Background/Proton Therapy

From PBTWiki
Jump to navigation Jump to search

Proton beam therapy is a form of radiotherapy in which accelerated protons (charged particles found in atomic nuclei, notably comprising the entire nucleus of the hydrogen atom) are directed into tumours to destroy cancerous cells.

Proton-Matter Interactions

The rate of energy deposition from a beam of heavy charged particles into an attenuating medium is described by the Bethe-Bloch formula. [1] Importantly, the rate at which such particles lose energy to the material increases dramatically as the particles slow (in particular in the region βγ⪝4). This property gives rise to the characteristic energy deposition known as a Bragg curve, shown in figure below. The curve ends in a sudden, large deposition of energy over a very short distance at the end of the path of the beam. [2] This is known as a Bragg peak, and it is this property of the beam that allows the targeting of cancer cells while minimizing damage to surrounding tissue.

Fig. 1: The doses produced by a proton beam (labelled "native"), multiple proton beams (labelled "modified"), and an x-ray beam (labelled "photon") passing through tissue. The proton dose is an example of a Bragg curve.

For a given charged particle (such that the rest mass of the particle is a fixed parameter), the variables of the Bethe-Bloch formula are the velocity of the particle and properties of the material through which it travels. For a beam of such particles, the range of that beam and location of the corresponding Bragg peak are then fully determined by the energy with which the beam enters the material, if the properties of the material are well known. It is this behaviour that proton beam therapy seeks to harness to improve the outcomes of external radiotherapy for cancer treatment. [3]

Advantages of Proton Beams for Cancer Therapy

Since the radiation employed in radiotherapy to induce cell death in tumour cells can also induce cell death or carcinogenesis in healthy cells, it is desirable to minimise the dose deposited in healthy tissue. In X-Ray radiotherapy, the dose delivered to tissue decays exponentially with depth, after a short initial build-up. As such, for any single exposure to X-Rays, the tissue near the surface must be more heavily irradiated than the target volume for that target volume to receive a sufficiently high dose for treatment. Furthermore, some dose will necessarily be deposited beyond the targeted volume as the dose continues to decay exponentially beyond the target region.

Some typical ranges for protons in water are given in Proton ranges.

In the case of proton radiotherapy, the energy of the beam can be calibrated such that the Bragg peak lies within the treatment volume. This results in a relatively low dose along the path to the treatment volume (by comparison to the dose received at the treatment volume), with no dose deposited beyond the Bragg peak. Since the tissue volume targeted for treatment is typically larger than a single Bragg peak (which occurs in the last few millimetres of the beam path), many Bragg peaks are usually superposed to construct a region of uniform dose covering the treatment volume. This increases the dose delivered along the path to the target volume. It remains true that the target volume receives a larger total dose with none delivered beyond the target region. [4] As such, proton beams can deliver radiotherapy to deeper tissues more safely than X-Ray radiotherapy, due to the reduction in unintended exposure along the beam path. Proton beam therapy is also better suited to treating tumours situated in or near more sensitive or critical tissues, as no dose will extend beyond the target volume.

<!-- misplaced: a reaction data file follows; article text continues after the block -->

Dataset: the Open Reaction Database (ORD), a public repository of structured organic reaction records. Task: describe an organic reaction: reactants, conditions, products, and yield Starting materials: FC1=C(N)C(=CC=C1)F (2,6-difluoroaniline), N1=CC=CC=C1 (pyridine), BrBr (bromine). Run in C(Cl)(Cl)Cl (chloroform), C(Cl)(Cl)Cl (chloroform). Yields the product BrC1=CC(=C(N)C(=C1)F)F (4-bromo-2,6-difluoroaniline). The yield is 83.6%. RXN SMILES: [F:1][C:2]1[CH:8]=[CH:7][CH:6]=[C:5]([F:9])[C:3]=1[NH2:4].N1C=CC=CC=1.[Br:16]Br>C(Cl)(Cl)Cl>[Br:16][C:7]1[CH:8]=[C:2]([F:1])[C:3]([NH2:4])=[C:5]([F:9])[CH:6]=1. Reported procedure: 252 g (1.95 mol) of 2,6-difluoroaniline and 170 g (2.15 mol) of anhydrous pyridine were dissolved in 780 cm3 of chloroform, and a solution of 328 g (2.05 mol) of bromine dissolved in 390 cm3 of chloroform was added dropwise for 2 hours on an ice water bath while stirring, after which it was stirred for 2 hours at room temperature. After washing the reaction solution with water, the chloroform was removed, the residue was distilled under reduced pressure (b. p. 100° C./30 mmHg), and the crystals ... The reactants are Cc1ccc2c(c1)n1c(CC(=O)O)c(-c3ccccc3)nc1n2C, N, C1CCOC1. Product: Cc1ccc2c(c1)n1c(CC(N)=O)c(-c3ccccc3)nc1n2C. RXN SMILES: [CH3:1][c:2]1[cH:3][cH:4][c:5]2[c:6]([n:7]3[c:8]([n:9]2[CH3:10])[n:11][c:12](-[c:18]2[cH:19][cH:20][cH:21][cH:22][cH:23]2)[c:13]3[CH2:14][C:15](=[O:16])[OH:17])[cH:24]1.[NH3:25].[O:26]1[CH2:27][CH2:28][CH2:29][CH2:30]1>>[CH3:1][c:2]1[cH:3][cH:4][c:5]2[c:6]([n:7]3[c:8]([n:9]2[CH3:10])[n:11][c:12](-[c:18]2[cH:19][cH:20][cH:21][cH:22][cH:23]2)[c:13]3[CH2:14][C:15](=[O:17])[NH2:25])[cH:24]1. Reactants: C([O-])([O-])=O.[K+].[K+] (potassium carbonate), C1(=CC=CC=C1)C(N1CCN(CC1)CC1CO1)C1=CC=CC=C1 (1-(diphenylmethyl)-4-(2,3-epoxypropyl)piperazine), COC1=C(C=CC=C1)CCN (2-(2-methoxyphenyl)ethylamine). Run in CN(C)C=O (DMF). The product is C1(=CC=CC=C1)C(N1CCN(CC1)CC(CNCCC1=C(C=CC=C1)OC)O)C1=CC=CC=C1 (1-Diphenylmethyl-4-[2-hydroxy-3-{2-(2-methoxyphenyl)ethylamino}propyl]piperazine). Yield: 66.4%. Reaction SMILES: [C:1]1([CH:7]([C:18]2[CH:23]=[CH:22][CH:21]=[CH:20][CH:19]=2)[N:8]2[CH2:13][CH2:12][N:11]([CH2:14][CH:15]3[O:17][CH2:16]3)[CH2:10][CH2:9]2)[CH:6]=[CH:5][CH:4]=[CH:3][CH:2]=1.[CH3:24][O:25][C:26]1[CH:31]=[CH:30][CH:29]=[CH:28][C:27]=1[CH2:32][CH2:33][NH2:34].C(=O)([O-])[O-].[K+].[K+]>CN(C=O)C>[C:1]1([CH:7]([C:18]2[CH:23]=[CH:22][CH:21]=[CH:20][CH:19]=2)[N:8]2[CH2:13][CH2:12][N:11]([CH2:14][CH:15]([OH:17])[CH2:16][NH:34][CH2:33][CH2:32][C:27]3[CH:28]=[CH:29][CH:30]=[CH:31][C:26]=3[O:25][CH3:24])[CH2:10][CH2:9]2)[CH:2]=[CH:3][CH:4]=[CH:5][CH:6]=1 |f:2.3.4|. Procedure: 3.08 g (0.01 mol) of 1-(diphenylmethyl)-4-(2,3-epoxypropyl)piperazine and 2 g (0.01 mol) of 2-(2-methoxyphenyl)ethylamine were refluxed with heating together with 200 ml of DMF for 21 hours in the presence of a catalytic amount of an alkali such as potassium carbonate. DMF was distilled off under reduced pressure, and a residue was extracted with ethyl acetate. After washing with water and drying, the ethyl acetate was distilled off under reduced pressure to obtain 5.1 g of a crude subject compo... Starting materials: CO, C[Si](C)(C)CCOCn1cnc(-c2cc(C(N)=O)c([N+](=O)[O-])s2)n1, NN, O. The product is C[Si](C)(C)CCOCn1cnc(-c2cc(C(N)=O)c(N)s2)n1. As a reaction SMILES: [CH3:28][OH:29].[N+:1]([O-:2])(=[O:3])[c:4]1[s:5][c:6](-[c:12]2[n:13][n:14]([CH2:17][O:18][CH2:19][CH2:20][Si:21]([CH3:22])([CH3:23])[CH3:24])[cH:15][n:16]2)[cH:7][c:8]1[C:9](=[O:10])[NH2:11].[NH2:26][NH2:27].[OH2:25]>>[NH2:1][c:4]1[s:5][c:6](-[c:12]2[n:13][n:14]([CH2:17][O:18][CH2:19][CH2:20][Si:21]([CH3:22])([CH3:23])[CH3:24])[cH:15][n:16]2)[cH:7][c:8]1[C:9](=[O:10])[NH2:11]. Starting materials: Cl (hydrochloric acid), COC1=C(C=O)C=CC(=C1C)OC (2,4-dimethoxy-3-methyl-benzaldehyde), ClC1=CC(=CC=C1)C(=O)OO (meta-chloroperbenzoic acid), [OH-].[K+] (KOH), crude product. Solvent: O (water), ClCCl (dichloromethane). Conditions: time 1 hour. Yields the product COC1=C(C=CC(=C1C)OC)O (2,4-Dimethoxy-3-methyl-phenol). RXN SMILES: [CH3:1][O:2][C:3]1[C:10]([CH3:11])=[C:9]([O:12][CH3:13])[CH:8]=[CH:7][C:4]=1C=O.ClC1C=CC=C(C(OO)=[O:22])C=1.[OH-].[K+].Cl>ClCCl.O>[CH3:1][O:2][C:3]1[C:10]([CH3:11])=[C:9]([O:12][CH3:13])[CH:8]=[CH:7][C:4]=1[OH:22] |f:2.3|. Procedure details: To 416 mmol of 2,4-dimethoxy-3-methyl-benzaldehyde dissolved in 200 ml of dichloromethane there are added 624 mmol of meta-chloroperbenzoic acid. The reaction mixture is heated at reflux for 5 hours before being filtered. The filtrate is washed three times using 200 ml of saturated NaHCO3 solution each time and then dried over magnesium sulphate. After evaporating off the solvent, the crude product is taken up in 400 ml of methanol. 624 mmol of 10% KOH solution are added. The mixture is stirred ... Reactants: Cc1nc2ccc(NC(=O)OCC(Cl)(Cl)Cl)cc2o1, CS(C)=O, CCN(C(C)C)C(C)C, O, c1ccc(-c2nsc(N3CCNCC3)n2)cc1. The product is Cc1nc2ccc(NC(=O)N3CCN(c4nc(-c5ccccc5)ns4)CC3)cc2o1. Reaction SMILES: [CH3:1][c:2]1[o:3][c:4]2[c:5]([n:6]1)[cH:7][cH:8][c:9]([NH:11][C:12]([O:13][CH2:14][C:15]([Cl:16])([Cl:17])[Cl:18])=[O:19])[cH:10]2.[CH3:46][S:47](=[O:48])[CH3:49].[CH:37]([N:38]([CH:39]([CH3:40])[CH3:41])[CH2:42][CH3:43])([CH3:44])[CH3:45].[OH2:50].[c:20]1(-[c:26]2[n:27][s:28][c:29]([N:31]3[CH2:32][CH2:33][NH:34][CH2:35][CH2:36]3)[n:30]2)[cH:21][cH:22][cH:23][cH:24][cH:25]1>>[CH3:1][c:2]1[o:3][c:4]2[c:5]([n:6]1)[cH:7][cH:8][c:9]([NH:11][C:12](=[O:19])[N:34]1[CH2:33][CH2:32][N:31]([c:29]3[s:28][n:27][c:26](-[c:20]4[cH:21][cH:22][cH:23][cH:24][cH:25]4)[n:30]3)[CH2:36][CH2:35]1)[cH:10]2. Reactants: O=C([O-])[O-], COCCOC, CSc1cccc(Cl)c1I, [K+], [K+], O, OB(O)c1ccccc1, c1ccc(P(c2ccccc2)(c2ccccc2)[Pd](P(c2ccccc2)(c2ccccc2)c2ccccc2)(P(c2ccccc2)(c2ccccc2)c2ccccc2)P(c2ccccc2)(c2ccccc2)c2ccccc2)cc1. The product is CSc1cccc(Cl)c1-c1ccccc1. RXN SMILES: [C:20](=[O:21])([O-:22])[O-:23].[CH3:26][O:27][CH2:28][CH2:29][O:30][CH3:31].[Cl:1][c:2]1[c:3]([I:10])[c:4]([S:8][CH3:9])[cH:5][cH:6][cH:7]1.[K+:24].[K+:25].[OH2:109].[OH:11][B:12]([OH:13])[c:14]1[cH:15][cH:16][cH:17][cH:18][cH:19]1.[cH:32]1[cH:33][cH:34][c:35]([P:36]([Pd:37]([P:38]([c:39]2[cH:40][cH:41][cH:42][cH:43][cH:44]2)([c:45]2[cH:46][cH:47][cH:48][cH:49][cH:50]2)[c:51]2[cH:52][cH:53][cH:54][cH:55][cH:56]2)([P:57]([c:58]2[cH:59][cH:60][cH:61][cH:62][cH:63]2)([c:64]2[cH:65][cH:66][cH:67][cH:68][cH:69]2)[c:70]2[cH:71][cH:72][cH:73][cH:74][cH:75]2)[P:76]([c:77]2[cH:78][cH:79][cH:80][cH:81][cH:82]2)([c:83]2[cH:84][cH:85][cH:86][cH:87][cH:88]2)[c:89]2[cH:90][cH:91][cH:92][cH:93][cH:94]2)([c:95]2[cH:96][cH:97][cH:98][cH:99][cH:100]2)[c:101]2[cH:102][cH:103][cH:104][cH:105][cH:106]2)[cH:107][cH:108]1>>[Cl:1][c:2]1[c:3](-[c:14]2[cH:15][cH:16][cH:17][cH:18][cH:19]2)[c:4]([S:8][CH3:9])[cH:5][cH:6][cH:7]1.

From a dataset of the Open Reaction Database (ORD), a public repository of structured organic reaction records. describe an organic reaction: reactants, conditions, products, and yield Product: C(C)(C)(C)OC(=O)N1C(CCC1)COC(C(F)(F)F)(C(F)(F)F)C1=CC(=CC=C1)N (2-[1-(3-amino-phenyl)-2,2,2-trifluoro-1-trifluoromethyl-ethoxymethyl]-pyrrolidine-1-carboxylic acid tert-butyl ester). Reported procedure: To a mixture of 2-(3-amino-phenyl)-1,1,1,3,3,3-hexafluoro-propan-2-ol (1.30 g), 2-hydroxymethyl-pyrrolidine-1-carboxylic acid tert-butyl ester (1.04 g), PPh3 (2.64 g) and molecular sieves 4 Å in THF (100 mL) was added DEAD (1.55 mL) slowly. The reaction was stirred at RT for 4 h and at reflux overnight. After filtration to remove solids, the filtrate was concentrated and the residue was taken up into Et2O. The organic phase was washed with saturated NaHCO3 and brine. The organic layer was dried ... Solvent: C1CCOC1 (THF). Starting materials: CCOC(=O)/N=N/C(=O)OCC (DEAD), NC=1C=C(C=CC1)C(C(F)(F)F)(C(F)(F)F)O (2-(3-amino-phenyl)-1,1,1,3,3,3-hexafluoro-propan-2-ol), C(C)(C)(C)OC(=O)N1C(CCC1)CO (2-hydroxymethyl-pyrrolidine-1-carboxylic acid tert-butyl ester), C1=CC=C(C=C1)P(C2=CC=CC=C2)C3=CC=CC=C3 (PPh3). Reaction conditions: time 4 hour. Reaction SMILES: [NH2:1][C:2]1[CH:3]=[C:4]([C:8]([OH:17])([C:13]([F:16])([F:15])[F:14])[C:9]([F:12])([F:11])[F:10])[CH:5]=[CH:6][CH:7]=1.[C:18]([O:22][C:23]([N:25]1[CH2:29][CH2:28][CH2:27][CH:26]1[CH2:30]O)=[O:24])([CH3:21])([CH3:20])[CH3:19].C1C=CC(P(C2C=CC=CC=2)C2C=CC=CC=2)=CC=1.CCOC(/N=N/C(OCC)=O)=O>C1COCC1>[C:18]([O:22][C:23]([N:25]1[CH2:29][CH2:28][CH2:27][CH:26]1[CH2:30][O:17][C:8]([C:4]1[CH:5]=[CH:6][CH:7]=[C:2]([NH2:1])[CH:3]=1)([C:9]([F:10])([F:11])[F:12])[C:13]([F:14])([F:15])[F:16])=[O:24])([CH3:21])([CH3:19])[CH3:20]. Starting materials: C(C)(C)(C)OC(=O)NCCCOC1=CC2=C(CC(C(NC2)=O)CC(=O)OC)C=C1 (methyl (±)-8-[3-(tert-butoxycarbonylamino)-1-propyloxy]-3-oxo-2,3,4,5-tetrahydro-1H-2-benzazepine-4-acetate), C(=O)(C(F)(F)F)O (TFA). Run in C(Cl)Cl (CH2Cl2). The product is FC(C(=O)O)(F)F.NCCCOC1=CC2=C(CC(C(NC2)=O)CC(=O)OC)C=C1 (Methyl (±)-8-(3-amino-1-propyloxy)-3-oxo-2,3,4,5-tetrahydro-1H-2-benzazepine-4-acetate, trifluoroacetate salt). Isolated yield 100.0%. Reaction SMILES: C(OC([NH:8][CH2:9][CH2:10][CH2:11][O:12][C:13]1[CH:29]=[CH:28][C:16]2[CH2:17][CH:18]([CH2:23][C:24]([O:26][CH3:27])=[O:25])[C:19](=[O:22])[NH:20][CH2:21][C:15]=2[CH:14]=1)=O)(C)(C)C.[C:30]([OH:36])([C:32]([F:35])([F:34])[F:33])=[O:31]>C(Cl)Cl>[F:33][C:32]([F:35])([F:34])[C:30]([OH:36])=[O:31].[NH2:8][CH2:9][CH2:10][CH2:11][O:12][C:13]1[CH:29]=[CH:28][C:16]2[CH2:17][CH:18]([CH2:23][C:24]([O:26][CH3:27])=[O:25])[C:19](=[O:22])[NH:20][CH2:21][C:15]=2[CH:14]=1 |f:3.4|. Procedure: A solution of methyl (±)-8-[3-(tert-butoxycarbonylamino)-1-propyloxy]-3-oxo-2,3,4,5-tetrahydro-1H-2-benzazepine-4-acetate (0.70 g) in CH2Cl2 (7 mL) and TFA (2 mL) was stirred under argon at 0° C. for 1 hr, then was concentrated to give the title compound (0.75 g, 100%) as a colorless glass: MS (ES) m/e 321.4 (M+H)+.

Technical Challenges: Imaging versus Treatment

As stated above, the position of the Bragg peak for a particle travelling in a material is dependent on the energy with which the particle enters the material, and on the properties of the material itself. Hence, the assumption on which the success of proton beam therapy depends is that the material properties of the patient, as relevant to the Bethe-Bloch formula, can be well understood. However, patients' tissues are typically imaged using X-Rays, which interact differently with matter than heavy charged particles do. It then becomes necessary to convert the measurements made using X-Ray imaging to equivalent values for proton therapy. This conversion introduces uncertainty into the calculation of the beam energies needed to target the patient's tumour.

Due to the precise nature of the dose deposition from a proton beam — exactly the feature that makes it desirable for cancer treatment — this uncertainty can make the difference between, for example:

  1. effectively treating a patient's cancer
  2. only irradiating a part of the cancer, or worse
  3. irradiating a highly sensitive tissue near to the targeted tissue volume.

For this reason, it is desirable to develop technologies to more effectively image the patient using protons. By more directly understand the interactions of the proton beam with the patientís tissues it may be possible to eliminate the photon-to-proton conversion step altogether, improving the accuracy of proton-based treatment.


[1] C. Patrignani et al. (Particle Data Group), Chin. Phys. C, 40, 100001 (2016). Available online at:
[2] W. Bragg M.A. and R. Kleeman, LXXIV. On the ionization curves of radium, Philosophical Magazine Series 6, 8 (1904). Available online at:
[3] Robert R. Wilson, Radiological Use of Fast Protons, RSNA Radiology 47 (1946). Available online at:
[4] D. Jette and W. Chen, Creating a spread-out Bragg peak in proton beams, Physics in Medicine & Biology, 56 (2011). Available online at: